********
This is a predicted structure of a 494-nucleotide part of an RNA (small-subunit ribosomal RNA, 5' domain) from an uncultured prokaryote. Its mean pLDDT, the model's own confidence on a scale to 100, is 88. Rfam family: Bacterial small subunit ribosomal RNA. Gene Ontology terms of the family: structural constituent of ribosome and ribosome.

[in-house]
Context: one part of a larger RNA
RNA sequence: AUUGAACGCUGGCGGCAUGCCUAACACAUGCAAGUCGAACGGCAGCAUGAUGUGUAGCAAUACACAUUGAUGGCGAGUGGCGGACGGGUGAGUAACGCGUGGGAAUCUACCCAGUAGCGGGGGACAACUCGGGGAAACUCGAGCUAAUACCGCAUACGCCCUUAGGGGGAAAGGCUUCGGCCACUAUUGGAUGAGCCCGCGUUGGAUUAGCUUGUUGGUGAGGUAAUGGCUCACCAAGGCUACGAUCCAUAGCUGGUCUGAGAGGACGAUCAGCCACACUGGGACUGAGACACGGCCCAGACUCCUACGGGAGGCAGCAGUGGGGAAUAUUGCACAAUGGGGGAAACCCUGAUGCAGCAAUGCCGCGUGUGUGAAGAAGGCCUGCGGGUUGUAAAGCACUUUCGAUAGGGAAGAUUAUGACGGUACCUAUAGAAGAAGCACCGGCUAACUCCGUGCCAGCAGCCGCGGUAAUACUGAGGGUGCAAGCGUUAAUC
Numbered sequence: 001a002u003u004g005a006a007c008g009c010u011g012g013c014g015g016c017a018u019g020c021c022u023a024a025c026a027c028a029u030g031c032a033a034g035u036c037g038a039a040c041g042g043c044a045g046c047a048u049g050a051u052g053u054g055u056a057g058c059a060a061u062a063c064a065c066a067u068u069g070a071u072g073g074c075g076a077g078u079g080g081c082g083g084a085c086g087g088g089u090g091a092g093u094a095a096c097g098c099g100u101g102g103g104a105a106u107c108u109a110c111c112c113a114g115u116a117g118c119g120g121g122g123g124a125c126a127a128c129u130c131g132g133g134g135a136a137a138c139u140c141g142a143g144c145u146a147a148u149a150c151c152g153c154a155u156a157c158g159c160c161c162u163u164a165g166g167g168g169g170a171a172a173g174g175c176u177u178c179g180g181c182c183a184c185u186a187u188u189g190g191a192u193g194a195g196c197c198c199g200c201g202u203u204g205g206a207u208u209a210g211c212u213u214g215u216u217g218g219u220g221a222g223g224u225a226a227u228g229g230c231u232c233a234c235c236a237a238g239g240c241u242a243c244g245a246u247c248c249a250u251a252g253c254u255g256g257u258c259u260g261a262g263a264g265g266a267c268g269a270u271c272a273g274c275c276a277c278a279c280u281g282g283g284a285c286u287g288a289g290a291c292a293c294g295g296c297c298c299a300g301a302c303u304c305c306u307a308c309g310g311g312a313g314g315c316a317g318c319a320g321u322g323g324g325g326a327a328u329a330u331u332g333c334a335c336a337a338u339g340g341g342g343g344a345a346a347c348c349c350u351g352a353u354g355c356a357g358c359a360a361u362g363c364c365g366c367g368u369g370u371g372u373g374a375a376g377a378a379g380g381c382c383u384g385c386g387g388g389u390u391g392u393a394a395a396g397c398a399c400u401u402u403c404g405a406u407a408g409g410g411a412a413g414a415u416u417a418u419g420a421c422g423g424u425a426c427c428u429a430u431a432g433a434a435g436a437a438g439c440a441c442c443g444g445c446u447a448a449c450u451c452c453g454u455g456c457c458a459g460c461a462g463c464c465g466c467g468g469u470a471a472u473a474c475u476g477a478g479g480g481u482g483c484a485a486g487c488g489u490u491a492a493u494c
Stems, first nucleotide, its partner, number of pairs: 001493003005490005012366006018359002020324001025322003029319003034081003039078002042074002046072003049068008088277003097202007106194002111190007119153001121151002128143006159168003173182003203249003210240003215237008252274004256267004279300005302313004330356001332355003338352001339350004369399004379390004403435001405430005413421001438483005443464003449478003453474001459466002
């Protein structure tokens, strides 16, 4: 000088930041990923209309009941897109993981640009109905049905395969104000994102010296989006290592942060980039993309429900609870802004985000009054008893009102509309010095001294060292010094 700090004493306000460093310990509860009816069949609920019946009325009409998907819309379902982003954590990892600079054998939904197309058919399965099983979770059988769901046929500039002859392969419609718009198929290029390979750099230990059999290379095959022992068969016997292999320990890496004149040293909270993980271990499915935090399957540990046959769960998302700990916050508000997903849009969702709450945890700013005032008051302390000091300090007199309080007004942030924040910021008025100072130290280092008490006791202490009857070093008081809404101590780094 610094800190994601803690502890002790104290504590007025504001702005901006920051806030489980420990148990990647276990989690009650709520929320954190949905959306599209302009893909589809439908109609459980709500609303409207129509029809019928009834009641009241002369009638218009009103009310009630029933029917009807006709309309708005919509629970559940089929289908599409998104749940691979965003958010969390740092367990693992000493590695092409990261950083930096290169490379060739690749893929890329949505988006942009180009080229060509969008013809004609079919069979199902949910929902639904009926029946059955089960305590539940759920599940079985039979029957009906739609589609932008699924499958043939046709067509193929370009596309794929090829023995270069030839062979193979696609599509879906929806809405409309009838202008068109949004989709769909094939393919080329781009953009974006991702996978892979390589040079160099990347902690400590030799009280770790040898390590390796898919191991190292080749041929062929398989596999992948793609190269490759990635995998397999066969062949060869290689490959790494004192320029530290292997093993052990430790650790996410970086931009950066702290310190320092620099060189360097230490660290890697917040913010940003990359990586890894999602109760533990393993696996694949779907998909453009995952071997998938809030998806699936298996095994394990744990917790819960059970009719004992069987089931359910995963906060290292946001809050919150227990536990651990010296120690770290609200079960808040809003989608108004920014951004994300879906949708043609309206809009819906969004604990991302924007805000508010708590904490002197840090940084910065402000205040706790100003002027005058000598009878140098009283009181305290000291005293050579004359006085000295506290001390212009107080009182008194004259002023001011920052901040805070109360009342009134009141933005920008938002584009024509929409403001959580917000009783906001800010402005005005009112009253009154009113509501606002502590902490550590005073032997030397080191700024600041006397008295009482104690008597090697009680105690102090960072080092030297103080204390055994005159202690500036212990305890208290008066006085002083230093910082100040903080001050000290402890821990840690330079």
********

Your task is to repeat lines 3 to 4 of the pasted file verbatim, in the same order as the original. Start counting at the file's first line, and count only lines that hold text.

Context: one part of a larger RNA
RNA sequence: AUUGAACGCUGGCGGCAUGCCUAACACAUGCAAGUCGAACGGCAGCAUGAUGUGUAGCAAUACACAUUGAUGGCGAGUGGCGGACGGGUGAGUAACGCGUGGGAAUCUACCCAGUAGCGGGGGACAACUCGGGGAAACUCGAGCUAAUACCGCAUACGCCCUUAGGGGGAAAGGCUUCGGCCACUAUUGGAUGAGCCCGCGUUGGAUUAGCUUGUUGGUGAGGUAAUGGCUCACCAAGGCUACGAUCCAUAGCUGGUCUGAGAGGACGAUCAGCCACACUGGGACUGAGACACGGCCCAGACUCCUACGGGAGGCAGCAGUGGGGAAUAUUGCACAAUGGGGGAAACCCUGAUGCAGCAAUGCCGCGUGUGUGAAGAAGGCCUGCGGGUUGUAAAGCACUUUCGAUAGGGAAGAUUAUGACGGUACCUAUAGAAGAAGCACCGGCUAACUCCGUGCCAGCAGCCGCGGUAAUACUGAGGGUGCAAGCGUUAAUC